Some Office 365 management tools focus solely on Exchange, but this is only one Office 365’s pain point. Instead, Kaseya 365 Command goes further into handling the full range of Office 365 applications and services. With it, one can control provisioning and access to OneDrive, edit permissions, configure access, and create templates for SharePoint, and generate reports for OneDrive, SharePoint, Lync, and more – from ONE console.

That’s just the beginning. Let’s start with how Kaseya 365 Command handles user management.

Setting Up Cloud Users – It’s easy to create new user accounts and assign licenses to existing accounts in 365 Command. That can also be done in Microsoft’s Office Portal – just not nearly as easily, or with the same rich function as 365 Command. What really sets 365 Command apart, though, is:

  • User names can be changed on Federated User Accounts without having to write a PowerShell script.
  • Passwords can be configured how you want – you can reset to a password of your choosing, require it to be changed at first login, or set it to never expire. These settings can be applied to multiple users at once.
  • You can assign or remove users from groups without having to go to each group you wish to modify. Instead, you go to the user object and add or remove that user to and from multiple groups at the same time. This saves time and reduces errors.
  • Simplified de-provisioning. No PowerShell scripts or complicated procedures are needed to remove users and de-provision accounts. This is a real money saver as you identify licenses you are paying for, but not using.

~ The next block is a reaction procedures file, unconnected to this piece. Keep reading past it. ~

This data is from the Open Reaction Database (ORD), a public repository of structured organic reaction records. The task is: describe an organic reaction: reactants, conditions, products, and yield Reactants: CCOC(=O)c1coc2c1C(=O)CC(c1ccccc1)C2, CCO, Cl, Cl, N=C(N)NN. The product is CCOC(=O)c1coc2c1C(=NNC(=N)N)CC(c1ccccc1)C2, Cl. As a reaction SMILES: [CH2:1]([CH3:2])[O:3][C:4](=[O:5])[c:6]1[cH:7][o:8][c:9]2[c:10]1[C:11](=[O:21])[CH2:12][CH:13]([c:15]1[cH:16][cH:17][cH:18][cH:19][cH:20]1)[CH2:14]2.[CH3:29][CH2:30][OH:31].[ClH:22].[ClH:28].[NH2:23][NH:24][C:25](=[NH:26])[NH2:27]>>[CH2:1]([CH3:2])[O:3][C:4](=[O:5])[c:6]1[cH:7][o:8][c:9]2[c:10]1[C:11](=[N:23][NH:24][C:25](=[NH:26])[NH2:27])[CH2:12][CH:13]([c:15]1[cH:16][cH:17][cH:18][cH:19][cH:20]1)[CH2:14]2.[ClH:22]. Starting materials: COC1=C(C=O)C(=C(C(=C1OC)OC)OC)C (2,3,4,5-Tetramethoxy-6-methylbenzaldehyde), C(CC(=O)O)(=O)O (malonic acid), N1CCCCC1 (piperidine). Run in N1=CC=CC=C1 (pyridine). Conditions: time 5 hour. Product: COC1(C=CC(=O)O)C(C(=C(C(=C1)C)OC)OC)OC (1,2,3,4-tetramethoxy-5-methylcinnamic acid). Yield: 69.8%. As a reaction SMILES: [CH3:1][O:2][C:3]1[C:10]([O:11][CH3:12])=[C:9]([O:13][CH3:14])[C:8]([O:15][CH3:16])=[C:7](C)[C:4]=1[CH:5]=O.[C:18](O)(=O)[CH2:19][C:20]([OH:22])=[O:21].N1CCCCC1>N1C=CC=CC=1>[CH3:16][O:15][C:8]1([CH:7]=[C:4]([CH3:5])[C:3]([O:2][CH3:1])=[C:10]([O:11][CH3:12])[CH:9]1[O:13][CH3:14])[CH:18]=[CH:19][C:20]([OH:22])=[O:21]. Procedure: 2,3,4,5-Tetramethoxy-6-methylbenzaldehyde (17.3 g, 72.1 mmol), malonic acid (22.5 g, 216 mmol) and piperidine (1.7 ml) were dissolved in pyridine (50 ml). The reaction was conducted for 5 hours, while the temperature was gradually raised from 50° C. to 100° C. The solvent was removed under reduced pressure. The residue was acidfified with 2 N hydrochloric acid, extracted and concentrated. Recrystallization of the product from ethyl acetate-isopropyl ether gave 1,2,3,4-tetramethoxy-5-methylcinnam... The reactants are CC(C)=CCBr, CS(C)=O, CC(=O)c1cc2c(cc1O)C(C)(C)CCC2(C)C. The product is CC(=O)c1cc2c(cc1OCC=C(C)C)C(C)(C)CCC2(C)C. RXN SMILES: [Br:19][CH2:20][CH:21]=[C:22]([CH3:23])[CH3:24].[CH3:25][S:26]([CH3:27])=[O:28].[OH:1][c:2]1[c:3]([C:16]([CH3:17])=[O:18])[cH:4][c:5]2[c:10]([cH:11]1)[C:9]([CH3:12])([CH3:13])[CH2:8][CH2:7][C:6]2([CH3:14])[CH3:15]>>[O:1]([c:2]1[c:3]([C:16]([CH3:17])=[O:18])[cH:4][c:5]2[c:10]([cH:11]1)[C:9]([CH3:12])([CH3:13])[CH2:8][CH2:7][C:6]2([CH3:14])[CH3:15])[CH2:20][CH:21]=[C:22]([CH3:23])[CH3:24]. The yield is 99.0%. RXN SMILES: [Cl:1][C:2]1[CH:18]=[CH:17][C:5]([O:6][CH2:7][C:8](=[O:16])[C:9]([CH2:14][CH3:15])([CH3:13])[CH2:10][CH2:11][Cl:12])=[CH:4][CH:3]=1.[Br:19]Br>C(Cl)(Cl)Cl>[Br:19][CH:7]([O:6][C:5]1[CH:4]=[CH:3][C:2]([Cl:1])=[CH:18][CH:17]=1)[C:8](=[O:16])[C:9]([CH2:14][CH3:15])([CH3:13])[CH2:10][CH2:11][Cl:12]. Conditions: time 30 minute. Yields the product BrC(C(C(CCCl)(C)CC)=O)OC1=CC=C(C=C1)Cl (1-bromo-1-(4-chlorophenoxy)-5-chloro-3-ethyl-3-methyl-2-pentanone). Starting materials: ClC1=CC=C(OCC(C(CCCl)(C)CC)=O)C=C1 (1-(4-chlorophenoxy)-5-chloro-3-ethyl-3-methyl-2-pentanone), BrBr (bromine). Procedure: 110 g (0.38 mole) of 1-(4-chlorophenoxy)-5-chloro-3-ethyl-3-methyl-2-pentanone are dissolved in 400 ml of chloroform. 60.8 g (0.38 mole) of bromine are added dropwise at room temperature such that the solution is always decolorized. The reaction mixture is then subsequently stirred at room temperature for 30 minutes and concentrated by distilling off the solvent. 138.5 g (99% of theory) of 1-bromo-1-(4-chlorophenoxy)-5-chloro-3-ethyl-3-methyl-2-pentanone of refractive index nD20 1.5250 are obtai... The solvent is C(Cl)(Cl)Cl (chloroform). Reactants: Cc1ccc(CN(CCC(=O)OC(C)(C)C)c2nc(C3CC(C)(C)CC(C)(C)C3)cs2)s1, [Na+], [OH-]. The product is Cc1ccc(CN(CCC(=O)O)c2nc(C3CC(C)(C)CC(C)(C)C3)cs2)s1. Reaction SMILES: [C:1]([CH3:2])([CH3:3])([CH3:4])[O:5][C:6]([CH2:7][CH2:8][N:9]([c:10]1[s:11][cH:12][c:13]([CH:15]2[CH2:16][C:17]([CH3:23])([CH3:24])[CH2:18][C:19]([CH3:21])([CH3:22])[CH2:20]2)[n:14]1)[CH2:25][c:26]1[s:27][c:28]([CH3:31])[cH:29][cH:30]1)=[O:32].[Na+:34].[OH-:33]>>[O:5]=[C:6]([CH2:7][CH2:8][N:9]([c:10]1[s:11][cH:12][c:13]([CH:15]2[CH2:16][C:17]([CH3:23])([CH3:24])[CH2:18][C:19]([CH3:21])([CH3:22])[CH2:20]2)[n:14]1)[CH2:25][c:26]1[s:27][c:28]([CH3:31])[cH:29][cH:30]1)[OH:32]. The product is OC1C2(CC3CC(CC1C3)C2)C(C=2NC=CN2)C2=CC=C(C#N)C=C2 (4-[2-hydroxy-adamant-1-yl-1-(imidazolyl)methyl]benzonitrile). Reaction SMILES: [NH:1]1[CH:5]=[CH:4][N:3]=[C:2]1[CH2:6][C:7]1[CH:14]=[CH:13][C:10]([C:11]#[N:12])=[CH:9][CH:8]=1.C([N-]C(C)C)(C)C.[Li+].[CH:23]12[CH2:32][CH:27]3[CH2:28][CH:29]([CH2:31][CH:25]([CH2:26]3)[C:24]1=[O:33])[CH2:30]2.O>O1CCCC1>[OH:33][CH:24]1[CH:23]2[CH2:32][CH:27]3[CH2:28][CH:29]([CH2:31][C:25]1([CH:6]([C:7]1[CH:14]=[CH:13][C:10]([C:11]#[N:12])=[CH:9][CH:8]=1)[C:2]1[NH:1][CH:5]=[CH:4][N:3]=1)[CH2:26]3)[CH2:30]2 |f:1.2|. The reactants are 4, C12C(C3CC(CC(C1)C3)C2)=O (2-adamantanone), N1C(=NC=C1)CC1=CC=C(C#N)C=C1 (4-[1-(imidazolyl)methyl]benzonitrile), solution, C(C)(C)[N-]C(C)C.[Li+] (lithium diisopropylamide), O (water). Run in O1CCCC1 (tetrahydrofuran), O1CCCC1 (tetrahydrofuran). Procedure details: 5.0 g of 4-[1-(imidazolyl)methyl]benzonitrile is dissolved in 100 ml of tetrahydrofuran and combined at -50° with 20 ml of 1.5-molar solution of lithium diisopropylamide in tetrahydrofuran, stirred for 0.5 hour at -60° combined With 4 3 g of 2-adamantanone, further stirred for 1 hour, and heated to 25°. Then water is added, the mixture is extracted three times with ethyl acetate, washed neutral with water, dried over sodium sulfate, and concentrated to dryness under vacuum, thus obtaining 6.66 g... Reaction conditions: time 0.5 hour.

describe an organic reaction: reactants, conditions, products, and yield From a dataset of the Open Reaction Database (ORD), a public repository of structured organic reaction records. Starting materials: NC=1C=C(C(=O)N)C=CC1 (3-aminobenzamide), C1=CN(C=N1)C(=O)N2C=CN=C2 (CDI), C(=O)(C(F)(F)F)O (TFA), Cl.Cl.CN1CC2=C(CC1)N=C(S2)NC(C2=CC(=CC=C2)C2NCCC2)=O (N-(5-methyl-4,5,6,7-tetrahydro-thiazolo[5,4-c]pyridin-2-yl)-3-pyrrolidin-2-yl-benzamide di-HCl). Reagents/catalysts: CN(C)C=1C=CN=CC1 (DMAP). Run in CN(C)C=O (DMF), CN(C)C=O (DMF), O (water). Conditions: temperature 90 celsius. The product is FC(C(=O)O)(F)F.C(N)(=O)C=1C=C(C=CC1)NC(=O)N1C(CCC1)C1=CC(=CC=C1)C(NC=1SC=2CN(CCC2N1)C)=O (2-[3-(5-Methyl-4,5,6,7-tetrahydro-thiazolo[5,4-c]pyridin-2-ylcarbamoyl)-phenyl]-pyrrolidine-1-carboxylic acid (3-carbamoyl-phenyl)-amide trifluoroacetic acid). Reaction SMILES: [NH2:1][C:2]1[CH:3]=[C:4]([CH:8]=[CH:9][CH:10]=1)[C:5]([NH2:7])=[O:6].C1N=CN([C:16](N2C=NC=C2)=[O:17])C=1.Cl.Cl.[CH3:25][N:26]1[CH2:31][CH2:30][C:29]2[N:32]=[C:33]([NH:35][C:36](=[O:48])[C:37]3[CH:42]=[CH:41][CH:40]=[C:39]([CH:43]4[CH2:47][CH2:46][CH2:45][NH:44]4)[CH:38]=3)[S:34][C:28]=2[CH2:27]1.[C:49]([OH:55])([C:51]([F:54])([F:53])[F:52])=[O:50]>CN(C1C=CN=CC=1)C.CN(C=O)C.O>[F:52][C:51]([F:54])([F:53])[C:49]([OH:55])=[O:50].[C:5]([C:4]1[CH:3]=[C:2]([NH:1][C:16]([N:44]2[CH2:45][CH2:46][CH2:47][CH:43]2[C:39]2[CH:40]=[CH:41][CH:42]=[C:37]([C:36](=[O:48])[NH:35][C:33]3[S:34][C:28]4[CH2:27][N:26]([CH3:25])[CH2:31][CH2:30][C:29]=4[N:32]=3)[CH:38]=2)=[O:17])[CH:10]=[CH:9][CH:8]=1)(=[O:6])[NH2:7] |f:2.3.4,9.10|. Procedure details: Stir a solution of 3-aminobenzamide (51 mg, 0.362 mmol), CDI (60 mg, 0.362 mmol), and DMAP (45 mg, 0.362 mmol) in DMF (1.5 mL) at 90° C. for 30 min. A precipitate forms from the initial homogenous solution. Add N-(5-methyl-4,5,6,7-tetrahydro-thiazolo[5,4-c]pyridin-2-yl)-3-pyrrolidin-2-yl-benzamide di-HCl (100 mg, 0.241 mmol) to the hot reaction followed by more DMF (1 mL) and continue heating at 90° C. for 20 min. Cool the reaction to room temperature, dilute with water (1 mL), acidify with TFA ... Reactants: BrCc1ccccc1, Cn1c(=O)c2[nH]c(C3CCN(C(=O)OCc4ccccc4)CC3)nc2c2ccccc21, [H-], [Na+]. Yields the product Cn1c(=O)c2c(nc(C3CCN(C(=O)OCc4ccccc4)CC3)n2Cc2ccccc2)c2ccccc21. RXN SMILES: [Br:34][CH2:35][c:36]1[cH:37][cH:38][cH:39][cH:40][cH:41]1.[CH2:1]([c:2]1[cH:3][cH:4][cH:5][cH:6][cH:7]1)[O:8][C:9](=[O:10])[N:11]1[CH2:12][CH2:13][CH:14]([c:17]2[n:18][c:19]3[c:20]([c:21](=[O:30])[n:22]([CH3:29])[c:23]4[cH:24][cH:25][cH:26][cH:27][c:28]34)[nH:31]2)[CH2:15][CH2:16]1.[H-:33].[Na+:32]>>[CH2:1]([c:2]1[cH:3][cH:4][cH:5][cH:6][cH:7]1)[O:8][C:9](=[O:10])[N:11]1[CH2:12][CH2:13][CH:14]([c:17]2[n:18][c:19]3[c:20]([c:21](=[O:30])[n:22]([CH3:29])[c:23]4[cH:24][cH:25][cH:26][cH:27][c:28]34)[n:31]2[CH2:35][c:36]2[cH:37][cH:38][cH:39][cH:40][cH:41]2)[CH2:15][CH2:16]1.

Supporting multiple users/customers from one console – A key feature of 365 Command is the ability to access all users and customers from one single console, which dramatically simplifies administration – thus saving enormous amounts of time. It takes fewer staff to handle administration, which reduces human administrative errors, and frees staff to concentrate on other issues. It also increases visibility as to how and where Office 365 is being used. What was a time-consuming and difficult task is simpler because everything is accessed and viewable from the one console.

Simplifies Mail – 365 Command allows you to manage cloud mailboxes from the console. With 365 Command you can easily:

  • Create custom templates to automatically assign settings to mailboxes after they are created. The list of items this huge time-saving capability lets you set includes password expiration, mailbox quotas, mailbox access and retention, time zone and language. It also enables archiving, auditing, and can activate Litigation Hold.